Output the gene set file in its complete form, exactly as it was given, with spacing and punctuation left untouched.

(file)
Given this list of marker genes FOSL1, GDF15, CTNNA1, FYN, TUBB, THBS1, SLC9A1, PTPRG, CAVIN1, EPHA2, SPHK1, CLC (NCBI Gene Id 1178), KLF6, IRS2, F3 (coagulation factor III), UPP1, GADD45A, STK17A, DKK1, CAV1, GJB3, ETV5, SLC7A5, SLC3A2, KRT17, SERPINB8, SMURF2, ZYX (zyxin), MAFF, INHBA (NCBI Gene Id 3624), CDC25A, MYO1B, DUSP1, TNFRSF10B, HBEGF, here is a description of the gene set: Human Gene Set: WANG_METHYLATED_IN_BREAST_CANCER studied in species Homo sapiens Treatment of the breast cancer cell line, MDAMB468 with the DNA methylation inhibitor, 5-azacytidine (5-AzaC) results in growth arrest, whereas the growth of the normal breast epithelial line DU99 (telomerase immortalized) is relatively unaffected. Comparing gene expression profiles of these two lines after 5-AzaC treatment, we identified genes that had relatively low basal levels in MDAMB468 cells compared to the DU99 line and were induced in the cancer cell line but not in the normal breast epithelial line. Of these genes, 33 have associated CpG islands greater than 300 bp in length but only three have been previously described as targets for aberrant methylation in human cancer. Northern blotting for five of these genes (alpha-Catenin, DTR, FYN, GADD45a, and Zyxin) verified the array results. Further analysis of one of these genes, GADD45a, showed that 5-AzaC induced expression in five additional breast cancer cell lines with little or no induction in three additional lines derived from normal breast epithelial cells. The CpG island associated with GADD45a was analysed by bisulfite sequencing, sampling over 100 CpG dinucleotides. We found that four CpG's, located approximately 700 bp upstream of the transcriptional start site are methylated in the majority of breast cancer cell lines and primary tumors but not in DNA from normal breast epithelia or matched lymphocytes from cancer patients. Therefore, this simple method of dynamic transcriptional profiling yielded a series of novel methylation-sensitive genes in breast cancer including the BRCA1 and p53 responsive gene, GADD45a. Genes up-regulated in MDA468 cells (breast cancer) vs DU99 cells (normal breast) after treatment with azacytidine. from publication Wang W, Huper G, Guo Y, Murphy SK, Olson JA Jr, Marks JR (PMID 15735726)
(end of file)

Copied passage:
Given this list of marker genes FOSL1, GDF15, CTNNA1, FYN, TUBB, THBS1, SLC9A1, PTPRG, CAVIN1, EPHA2, SPHK1, CLC (NCBI Gene Id 1178), KLF6, IRS2, F3 (coagulation factor III), UPP1, GADD45A, STK17A, DKK1, CAV1, GJB3, ETV5, SLC7A5, SLC3A2, KRT17, SERPINB8, SMURF2, ZYX (zyxin), MAFF, INHBA (NCBI Gene Id 3624), CDC25A, MYO1B, DUSP1, TNFRSF10B, HBEGF, here is a description of the gene set: Human Gene Set: WANG_METHYLATED_IN_BREAST_CANCER studied in species Homo sapiens Treatment of the breast cancer cell line, MDAMB468 with the DNA methylation inhibitor, 5-azacytidine (5-AzaC) results in growth arrest, whereas the growth of the normal breast epithelial line DU99 (telomerase immortalized) is relatively unaffected. Comparing gene expression profiles of these two lines after 5-AzaC treatment, we identified genes that had relatively low basal levels in MDAMB468 cells compared to the DU99 line and were induced in the cancer cell line but not in the normal breast epithelial line. Of these genes, 33 have associated CpG islands greater than 300 bp in length but only three have been previously described as targets for aberrant methylation in human cancer. Northern blotting for five of these genes (alpha-Catenin, DTR, FYN, GADD45a, and Zyxin) verified the array results. Further analysis of one of these genes, GADD45a, showed that 5-AzaC induced expression in five additional breast cancer cell lines with little or no induction in three additional lines derived from normal breast epithelial cells. The CpG island associated with GADD45a was analysed by bisulfite sequencing, sampling over 100 CpG dinucleotides. We found that four CpG's, located approximately 700 bp upstream of the transcriptional start site are methylated in the majority of breast cancer cell lines and primary tumors but not in DNA from normal breast epithelia or matched lymphocytes from cancer patients. Therefore, this simple method of dynamic transcriptional profiling yielded a series of novel methylation-sensitive genes in breast cancer including the BRCA1 and p53 responsive gene, GADD45a. Genes up-regulated in MDA468 cells (breast cancer) vs DU99 cells (normal breast) after treatment with azacytidine. from publication Wang W, Huper G, Guo Y, Murphy SK, Olson JA Jr, Marks JR (PMID 15735726)